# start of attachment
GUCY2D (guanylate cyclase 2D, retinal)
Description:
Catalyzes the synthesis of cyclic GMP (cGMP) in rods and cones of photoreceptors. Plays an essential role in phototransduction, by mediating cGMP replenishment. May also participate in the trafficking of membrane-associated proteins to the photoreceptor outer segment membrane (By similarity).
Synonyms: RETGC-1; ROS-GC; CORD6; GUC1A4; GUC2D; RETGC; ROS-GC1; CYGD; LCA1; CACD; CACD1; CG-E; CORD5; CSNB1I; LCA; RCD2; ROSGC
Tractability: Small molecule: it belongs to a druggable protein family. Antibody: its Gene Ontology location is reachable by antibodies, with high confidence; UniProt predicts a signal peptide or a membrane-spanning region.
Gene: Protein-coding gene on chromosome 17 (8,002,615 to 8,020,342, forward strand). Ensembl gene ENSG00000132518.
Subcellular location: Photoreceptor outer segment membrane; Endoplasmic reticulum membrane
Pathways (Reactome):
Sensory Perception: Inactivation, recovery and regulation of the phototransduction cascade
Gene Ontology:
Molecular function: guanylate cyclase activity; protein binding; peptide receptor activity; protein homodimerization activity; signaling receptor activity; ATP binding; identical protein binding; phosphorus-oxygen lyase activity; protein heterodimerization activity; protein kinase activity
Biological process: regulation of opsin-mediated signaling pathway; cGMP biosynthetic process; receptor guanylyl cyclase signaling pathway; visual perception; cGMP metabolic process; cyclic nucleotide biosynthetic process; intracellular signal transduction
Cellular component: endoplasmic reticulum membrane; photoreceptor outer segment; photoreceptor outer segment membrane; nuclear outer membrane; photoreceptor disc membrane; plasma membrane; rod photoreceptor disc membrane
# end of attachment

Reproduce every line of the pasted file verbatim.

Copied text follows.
GUCY2D (guanylate cyclase 2D, retinal)
Description:
Catalyzes the synthesis of cyclic GMP (cGMP) in rods and cones of photoreceptors. Plays an essential role in phototransduction, by mediating cGMP replenishment. May also participate in the trafficking of membrane-associated proteins to the photoreceptor outer segment membrane (By similarity).
Synonyms: RETGC-1; ROS-GC; CORD6; GUC1A4; GUC2D; RETGC; ROS-GC1; CYGD; LCA1; CACD; CACD1; CG-E; CORD5; CSNB1I; LCA; RCD2; ROSGC
Tractability: Small molecule: it belongs to a druggable protein family. Antibody: its Gene Ontology location is reachable by antibodies, with high confidence; UniProt predicts a signal peptide or a membrane-spanning region.
Gene: Protein-coding gene on chromosome 17 (8,002,615 to 8,020,342, forward strand). Ensembl gene ENSG00000132518.
Subcellular location: Photoreceptor outer segment membrane; Endoplasmic reticulum membrane
Pathways (Reactome):
Sensory Perception: Inactivation, recovery and regulation of the phototransduction cascade
Gene Ontology:
Molecular function: guanylate cyclase activity; protein binding; peptide receptor activity; protein homodimerization activity; signaling receptor activity; ATP binding; identical protein binding; phosphorus-oxygen lyase activity; protein heterodimerization activity; protein kinase activity
Biological process: regulation of opsin-mediated signaling pathway; cGMP biosynthetic process; receptor guanylyl cyclase signaling pathway; visual perception; cGMP metabolic process; cyclic nucleotide biosynthetic process; intracellular signal transduction
Cellular component: endoplasmic reticulum membrane; photoreceptor outer segment; photoreceptor outer segment membrane; nuclear outer membrane; photoreceptor disc membrane; plasma membrane; rod photoreceptor disc membrane